Showing candor rare this time of year for an NFL executive, Bears general manager Ryan Pace admitted Wednesday's media session at the scouting combine in Indianapolis represented one of his two toughest news conferences on the calendar.
The other fib-fest occurs in the days before the NFL draft.
"So it's hard for me to be detailed,'' Pace told reporters with a smile.
In other words, as the song says, if his lips are moving, then he's lying — or at least concealing the truth to put the Bears in the best possible position to draft or sign difference-makers. It's an understandable and accepted offseason NFL tradition. Teams do it routinely, a reminder coming hours before Pace spoke when ESPN.com reported the Patriots have no plans to trade backup quarterback Jimmy Garoppolo. Really? It's March 1.
Translation: The Patriots have yet to hear an offer from the Browns, 49ers or Bears, et al. good enough to part with the polished 25-year-old passer, but 57 shopping days remain until the NFL draft. Everybody has a price.
For his part, Pace sounded amenable to trading down from the No. 3 spot and accumulating picks to position the Bears more strategically to select a quarterback who has "elevated the program'' the way, in his words, Saints future Hall of Famer Drew Brees did at Purdue.
"That means something,'' Pace said.
The quarterback that immediately came to mind when Pace identified that strength was Clemson's Deshaun Watson, the three-year starter whose career ascent mirrored that of the team he carried to the 2016 national championship. Watson, Mr. Intangibles, meets Pace's criteria more than Notre Dame's DeShone Kizer or North Carolina's Mitch Trubisky, the other two quarterback prospects receiving heavy consideration from teams drafting in the top half of the first round. Or it all could be a ruse to make teams believe Pace prefers Watson when he might really covet Texas Tech's Patrick Mahomes, an intriguing talent with a pro sports pedigree projected to go late in the first round or early in the second.
At this point, the safest path for the Bears probably involves drafting Alabama defensive tackle Jonathan Allen third overall and selecting a quarterback to develop with their second choice — whether it comes in the second round or Pace pulls off a deal to receive an additional first-rounder.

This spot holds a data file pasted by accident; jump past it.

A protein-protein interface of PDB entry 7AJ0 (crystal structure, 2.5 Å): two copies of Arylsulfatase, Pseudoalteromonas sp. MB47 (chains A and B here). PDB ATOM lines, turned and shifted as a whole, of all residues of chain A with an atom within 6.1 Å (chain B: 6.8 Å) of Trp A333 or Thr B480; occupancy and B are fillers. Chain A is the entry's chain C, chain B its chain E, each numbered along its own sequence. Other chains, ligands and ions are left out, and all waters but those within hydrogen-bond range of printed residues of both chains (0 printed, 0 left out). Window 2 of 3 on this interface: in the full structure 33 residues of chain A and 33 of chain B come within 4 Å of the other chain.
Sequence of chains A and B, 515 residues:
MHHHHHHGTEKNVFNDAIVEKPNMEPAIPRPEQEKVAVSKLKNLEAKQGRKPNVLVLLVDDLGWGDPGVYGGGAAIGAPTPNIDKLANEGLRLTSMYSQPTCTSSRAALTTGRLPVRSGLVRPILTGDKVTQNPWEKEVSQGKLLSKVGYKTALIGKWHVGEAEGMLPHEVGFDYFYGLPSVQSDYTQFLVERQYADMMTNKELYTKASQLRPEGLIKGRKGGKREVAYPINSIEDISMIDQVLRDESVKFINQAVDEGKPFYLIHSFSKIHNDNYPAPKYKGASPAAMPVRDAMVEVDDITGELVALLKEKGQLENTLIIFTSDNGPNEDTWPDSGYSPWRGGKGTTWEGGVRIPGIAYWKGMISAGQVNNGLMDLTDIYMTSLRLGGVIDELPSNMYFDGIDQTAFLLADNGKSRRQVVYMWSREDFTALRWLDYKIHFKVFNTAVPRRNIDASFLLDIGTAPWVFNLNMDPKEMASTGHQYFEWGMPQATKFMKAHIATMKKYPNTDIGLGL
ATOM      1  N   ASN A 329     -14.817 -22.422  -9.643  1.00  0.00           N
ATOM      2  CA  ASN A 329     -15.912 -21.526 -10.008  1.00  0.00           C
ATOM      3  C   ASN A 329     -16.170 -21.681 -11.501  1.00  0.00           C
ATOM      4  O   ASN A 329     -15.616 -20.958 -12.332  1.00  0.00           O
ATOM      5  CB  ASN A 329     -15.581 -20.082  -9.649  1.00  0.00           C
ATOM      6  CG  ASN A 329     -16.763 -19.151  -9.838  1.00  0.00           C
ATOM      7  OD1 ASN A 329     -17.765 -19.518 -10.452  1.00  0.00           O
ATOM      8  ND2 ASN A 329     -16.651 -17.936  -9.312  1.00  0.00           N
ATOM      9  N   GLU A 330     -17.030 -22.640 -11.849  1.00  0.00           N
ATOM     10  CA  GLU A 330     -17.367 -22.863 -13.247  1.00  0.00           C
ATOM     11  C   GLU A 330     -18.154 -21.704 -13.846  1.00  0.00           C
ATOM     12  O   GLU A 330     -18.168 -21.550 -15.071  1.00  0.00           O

Whether calculated or candid, Pace wisely warned of the dangers of "reaching at any position,'' which drafting any of the aforementioned quarterbacks would be at No. 3 based on the opinion of many evaluators in the know. Mike Mayock of the NFL Network, for example, didn't assign a top-10 grade to any quarterback in the draft.
A look at the Bears' quarterbacks through the years, from 1934 to present-day.
Not pictured: Steve Bradley (1 game; 1987), Greg Landry (1 game; 1984), John Huarte (2 games; 1972), Kent Nix (9 games; 1970-71), Tommy O’Connell (12 games; 1953), Tom Farris (20 games; 1946-47), Johnny Long (12 games; 1944-45), Bill Glenn (2 games; 1944), Charlie O’Rourke (11 games; 1942), Young Bussey (10 games; 1941), Solly Sherman (14 games; 1939-40) and Bernie Masterson (72 games; 1934-40). | source: pro-football-reference.com
"You have to get value — I think when you talk about reaching at any position it's hard,'' Pace said. "I've referenced teams that I've been a part of before where I feel like we've done that. And I've learned from that experience. … You start convincing yourself that you need to start pushing a certain position up the board. And that's when the mistake is made.''
Free agency produces its own kind of peril for GMs with as much salary-cap space as Pace has — perhaps as much as $60 million worth. As active as many expect the Bears to be beginning March 9, Pace spoke from experience — Lamar Houston and Eddie Royal come to mind — when lamenting how long a bad free-agent signing can linger for a GM.
"You can always recover from the player you didn't sign, but you can't from the player you sign at the wrong price,'' Pace said. "Free agency is dangerous. You're stepping through land mines and having to make sure you don't step on the wrong one. A lot of these guys are available for a reason.''
Speaking of Alshon Jeffery, the door to Halas Hall remains slightly ajar for the enigmatic wide receiver, whom the Bears wisely avoided applying the franchise tag to for the second straight year. A player with Jeffery's availability issues just isn't worth the $17.5 million salary the tag would have guaranteed him in 2017.
"There are certain instances when testing the market is a necessary part of the process,'' Pace said.
So is keeping ex-Bear-to-be Jay Cutler under contract until Pace officially finds his successor. Nobody can say publicly what everybody understands privately: The Bears are moving on from Cutler, and a change of scenery can benefit both parties. If the Patriots indeed keep Garoppolo, expect the Bears to sign a veteran free agent to serve as the bridge between 2017 Week 1 and whenever the quarterback Pace drafts in April assumes the helm. The Bears likely will add a veteran wide receiver via free agency, if Jeffery finds a higher bidder as expected, and supplement an aggressive defense coach John Fox hopes will carry his team along with a strong running game.
No matter who plays quarterback for the Bears next year in a win-or-else season for Fox, that approach to Sundays won't change.
And that's the truth.
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